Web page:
How to print to console in pytest? How to print to console in pytest? python python

How to print to console in pytest?


By default, py.test captures the result of standard out so that it can control how it prints it out. If it didn't do this, it would spew out a lot of text without the context of what test printed that text.

However, if a test fails, it will include a section in the resulting report that shows what was printed to standard out in that particular test.

For example,

def test_good():    for i in range(1000):        print(i)def test_bad():    print('this should fail!')    assert False

Results in the following output:

>>> py.test tmp.py============================= test session starts ==============================platform darwin -- Python 2.7.6 -- py-1.4.20 -- pytest-2.5.2plugins: cache, cov, pep8, xdistcollected 2 itemstmp.py .F=================================== FAILURES ===================================___________________________________ test_bad ___________________________________    def test_bad():        print('this should fail!')>       assert FalseE       assert Falsetmp.py:7: AssertionError------------------------------- Captured stdout --------------------------------this should fail!====================== 1 failed, 1 passed in 0.04 seconds ======================

Note the Captured stdout section.

If you would like to see print statements as they are executed, you can pass the -s flag to py.test. However, note that this can sometimes be difficult to parse.

>>> py.test tmp.py -s============================= test session starts ==============================platform darwin -- Python 2.7.6 -- py-1.4.20 -- pytest-2.5.2plugins: cache, cov, pep8, xdistcollected 2 itemstmp.py 0123... and so on ...997998999.this should fail!F=================================== FAILURES ===================================___________________________________ test_bad ___________________________________    def test_bad():        print('this should fail!')>       assert FalseE       assert Falsetmp.py:7: AssertionError====================== 1 failed, 1 passed in 0.02 seconds ======================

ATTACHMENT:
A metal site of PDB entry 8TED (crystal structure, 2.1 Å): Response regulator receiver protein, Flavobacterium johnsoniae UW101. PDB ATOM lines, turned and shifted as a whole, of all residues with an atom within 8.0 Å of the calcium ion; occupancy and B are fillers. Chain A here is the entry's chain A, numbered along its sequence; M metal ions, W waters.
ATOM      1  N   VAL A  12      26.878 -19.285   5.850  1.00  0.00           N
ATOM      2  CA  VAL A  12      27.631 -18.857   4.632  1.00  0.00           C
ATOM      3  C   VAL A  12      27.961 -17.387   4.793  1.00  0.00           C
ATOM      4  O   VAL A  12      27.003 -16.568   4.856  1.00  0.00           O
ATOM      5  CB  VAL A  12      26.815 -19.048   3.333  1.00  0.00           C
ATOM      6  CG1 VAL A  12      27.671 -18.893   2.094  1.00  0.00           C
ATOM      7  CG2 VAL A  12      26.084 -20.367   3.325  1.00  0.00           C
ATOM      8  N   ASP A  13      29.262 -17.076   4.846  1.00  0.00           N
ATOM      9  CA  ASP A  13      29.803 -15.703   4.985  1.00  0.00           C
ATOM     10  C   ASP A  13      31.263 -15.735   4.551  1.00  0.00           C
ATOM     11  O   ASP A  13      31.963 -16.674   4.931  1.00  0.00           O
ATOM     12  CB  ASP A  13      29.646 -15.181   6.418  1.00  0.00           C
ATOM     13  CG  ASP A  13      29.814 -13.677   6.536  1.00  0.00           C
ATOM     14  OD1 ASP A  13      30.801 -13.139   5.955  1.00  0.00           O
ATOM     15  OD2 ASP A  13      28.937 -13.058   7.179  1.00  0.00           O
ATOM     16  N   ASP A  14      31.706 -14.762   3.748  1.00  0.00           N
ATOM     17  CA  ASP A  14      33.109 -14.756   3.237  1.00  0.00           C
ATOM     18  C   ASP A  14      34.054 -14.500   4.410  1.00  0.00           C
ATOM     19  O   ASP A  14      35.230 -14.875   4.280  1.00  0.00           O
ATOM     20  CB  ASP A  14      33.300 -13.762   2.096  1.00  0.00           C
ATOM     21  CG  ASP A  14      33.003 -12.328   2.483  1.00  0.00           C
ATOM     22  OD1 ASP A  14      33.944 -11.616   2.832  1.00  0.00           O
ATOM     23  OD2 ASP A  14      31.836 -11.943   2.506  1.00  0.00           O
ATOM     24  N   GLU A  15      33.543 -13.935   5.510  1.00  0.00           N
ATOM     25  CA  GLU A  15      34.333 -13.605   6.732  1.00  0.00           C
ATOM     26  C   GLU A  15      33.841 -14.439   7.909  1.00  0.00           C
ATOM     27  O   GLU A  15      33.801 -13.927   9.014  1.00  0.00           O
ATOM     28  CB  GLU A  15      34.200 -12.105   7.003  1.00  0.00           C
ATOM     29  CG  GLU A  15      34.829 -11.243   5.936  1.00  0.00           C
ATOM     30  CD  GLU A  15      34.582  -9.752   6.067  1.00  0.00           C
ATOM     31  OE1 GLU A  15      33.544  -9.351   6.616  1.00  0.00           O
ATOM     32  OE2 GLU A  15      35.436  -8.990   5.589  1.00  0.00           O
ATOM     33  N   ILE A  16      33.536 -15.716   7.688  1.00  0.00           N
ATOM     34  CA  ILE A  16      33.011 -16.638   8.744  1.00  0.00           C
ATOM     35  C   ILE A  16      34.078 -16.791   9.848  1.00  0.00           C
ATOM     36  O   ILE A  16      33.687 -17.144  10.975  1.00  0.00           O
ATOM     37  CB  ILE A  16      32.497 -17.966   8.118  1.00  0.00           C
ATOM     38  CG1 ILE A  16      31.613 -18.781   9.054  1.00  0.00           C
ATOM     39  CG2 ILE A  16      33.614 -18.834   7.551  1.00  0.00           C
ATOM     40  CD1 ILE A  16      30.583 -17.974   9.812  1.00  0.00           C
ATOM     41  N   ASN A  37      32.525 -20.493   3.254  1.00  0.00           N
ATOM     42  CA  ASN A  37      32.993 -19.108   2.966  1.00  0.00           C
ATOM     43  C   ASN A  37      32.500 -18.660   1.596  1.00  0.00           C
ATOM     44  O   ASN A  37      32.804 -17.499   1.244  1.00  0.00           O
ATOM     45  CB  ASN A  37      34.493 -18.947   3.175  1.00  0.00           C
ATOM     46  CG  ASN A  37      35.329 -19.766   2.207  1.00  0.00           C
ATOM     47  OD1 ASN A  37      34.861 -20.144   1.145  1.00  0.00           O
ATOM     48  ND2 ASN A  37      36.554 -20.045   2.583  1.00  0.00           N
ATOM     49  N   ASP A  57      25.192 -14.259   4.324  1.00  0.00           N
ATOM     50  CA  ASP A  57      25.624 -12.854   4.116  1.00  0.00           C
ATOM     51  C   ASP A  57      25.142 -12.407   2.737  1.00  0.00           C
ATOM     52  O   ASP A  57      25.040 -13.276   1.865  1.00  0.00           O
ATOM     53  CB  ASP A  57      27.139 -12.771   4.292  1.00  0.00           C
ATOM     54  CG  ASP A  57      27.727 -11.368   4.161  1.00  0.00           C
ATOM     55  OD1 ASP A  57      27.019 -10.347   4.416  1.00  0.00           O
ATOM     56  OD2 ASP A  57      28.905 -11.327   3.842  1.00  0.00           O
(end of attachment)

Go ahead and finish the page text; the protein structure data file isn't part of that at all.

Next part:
Short Answer

Use the -s option:

pytest -s

Detailed answer

From the docs:

During test execution any output sent to stdout and stderr is captured. If a test or a setup method fails its according captured output will usually be shown along with the failure traceback.

pytest has the option --capture=method in which method is per-test capturing method, and could be one of the following: fd, sys or no. pytest also has the option -s which is a shortcut for --capture=no, and this is the option that will allow you to see your print statements in the console.

pytest --capture=no     # show print statements in consolepytest -s               # equivalent to previous command

Setting capturing methods or disabling capturing

There are two ways in which pytest can perform capturing:

  1. file descriptor (FD) level capturing (default): All writes going to the operating system file descriptors 1 and 2 will be captured.

  2. sys level capturing: Only writes to Python files sys.stdout and sys.stderr will be captured. No capturing of writes to filedescriptors is performed.

pytest -s            # disable all capturingpytest --capture=sys # replace sys.stdout/stderr with in-mem filespytest --capture=fd  # also point filedescriptors 1 and 2 to temp file


Using -s option will print output of all functions, which may be too much.

If you need particular output, the doc page you mentioned offers few suggestions:

  1. Insert assert False, "dumb assert to make PyTest print my stuff" at the end of your function, and you will see your output due to failed test.

  2. You have special object passed to you by PyTest, and you can write the output into a file to inspect it later, like

    def test_good1(capsys):    for i in range(5):        print i    out, err = capsys.readouterr()    open("err.txt", "w").write(err)    open("out.txt", "w").write(out)

    You can open the out and err files in a separate tab and let editor automatically refresh it for you, or do a simple py.test; cat out.txt shell command to run your test.

That is rather hackish way to do stuff, but may be it is the stuff you need: after all, TDD means you mess with stuff and leave it clean and silent when it's ready :-).


matomo